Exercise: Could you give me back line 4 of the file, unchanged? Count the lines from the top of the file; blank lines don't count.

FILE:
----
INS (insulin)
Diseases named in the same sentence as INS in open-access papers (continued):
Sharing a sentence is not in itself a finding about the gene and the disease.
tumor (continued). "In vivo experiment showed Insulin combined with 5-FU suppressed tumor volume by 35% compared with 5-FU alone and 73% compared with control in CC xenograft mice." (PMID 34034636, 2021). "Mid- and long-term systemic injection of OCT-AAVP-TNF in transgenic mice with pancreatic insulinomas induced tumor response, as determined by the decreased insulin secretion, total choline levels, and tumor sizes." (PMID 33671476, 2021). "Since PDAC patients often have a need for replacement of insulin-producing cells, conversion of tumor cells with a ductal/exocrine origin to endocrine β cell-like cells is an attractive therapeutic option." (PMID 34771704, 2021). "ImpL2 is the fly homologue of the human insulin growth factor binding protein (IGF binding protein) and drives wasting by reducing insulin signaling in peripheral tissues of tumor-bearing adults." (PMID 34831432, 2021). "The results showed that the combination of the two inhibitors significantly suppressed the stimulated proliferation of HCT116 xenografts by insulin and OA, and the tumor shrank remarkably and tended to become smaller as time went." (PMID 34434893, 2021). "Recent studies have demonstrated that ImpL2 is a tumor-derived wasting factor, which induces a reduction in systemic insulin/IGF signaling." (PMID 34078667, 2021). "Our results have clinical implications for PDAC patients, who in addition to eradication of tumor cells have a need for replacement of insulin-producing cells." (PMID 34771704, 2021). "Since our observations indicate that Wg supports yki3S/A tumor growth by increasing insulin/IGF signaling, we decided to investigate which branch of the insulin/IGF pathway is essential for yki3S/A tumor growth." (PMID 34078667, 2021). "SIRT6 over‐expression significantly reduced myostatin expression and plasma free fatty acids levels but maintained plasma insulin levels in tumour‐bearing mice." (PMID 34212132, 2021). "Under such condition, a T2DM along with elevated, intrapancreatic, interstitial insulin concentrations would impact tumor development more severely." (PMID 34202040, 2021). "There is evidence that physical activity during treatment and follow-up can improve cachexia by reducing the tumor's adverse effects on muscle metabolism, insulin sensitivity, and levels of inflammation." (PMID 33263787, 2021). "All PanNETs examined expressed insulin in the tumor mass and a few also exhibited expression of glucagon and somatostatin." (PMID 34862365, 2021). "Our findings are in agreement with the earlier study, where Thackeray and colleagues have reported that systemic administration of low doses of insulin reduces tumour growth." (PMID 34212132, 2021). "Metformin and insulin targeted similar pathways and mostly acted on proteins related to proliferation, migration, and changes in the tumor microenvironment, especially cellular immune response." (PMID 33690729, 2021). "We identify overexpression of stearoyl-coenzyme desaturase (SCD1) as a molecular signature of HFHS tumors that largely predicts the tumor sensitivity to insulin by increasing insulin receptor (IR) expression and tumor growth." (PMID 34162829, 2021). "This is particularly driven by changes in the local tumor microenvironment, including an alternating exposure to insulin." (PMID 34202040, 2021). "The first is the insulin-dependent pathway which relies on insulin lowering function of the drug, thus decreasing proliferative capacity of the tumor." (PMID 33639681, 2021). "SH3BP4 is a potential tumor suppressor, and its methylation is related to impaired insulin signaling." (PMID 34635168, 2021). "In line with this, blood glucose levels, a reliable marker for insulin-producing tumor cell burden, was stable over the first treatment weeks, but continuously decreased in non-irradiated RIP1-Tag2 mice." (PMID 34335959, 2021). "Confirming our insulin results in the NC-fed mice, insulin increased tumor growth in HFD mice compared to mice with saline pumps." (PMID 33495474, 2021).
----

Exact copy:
tumor (continued). "In vivo experiment showed Insulin combined with 5-FU suppressed tumor volume by 35% compared with 5-FU alone and 73% compared with control in CC xenograft mice." (PMID 34034636, 2021). "Mid- and long-term systemic injection of OCT-AAVP-TNF in transgenic mice with pancreatic insulinomas induced tumor response, as determined by the decreased insulin secretion, total choline levels, and tumor sizes." (PMID 33671476, 2021). "Since PDAC patients often have a need for replacement of insulin-producing cells, conversion of tumor cells with a ductal/exocrine origin to endocrine β cell-like cells is an attractive therapeutic option." (PMID 34771704, 2021). "ImpL2 is the fly homologue of the human insulin growth factor binding protein (IGF binding protein) and drives wasting by reducing insulin signaling in peripheral tissues of tumor-bearing adults." (PMID 34831432, 2021). "The results showed that the combination of the two inhibitors significantly suppressed the stimulated proliferation of HCT116 xenografts by insulin and OA, and the tumor shrank remarkably and tended to become smaller as time went." (PMID 34434893, 2021). "Recent studies have demonstrated that ImpL2 is a tumor-derived wasting factor, which induces a reduction in systemic insulin/IGF signaling." (PMID 34078667, 2021). "Our results have clinical implications for PDAC patients, who in addition to eradication of tumor cells have a need for replacement of insulin-producing cells." (PMID 34771704, 2021). "Since our observations indicate that Wg supports yki3S/A tumor growth by increasing insulin/IGF signaling, we decided to investigate which branch of the insulin/IGF pathway is essential for yki3S/A tumor growth." (PMID 34078667, 2021). "SIRT6 over‐expression significantly reduced myostatin expression and plasma free fatty acids levels but maintained plasma insulin levels in tumour‐bearing mice." (PMID 34212132, 2021). "Under such condition, a T2DM along with elevated, intrapancreatic, interstitial insulin concentrations would impact tumor development more severely." (PMID 34202040, 2021). "There is evidence that physical activity during treatment and follow-up can improve cachexia by reducing the tumor's adverse effects on muscle metabolism, insulin sensitivity, and levels of inflammation." (PMID 33263787, 2021). "All PanNETs examined expressed insulin in the tumor mass and a few also exhibited expression of glucagon and somatostatin." (PMID 34862365, 2021). "Our findings are in agreement with the earlier study, where Thackeray and colleagues have reported that systemic administration of low doses of insulin reduces tumour growth." (PMID 34212132, 2021). "Metformin and insulin targeted similar pathways and mostly acted on proteins related to proliferation, migration, and changes in the tumor microenvironment, especially cellular immune response." (PMID 33690729, 2021). "We identify overexpression of stearoyl-coenzyme desaturase (SCD1) as a molecular signature of HFHS tumors that largely predicts the tumor sensitivity to insulin by increasing insulin receptor (IR) expression and tumor growth." (PMID 34162829, 2021). "This is particularly driven by changes in the local tumor microenvironment, including an alternating exposure to insulin." (PMID 34202040, 2021). "The first is the insulin-dependent pathway which relies on insulin lowering function of the drug, thus decreasing proliferative capacity of the tumor." (PMID 33639681, 2021). "SH3BP4 is a potential tumor suppressor, and its methylation is related to impaired insulin signaling." (PMID 34635168, 2021). "In line with this, blood glucose levels, a reliable marker for insulin-producing tumor cell burden, was stable over the first treatment weeks, but continuously decreased in non-irradiated RIP1-Tag2 mice." (PMID 34335959, 2021). "Confirming our insulin results in the NC-fed mice, insulin increased tumor growth in HFD mice compared to mice with saline pumps." (PMID 33495474, 2021).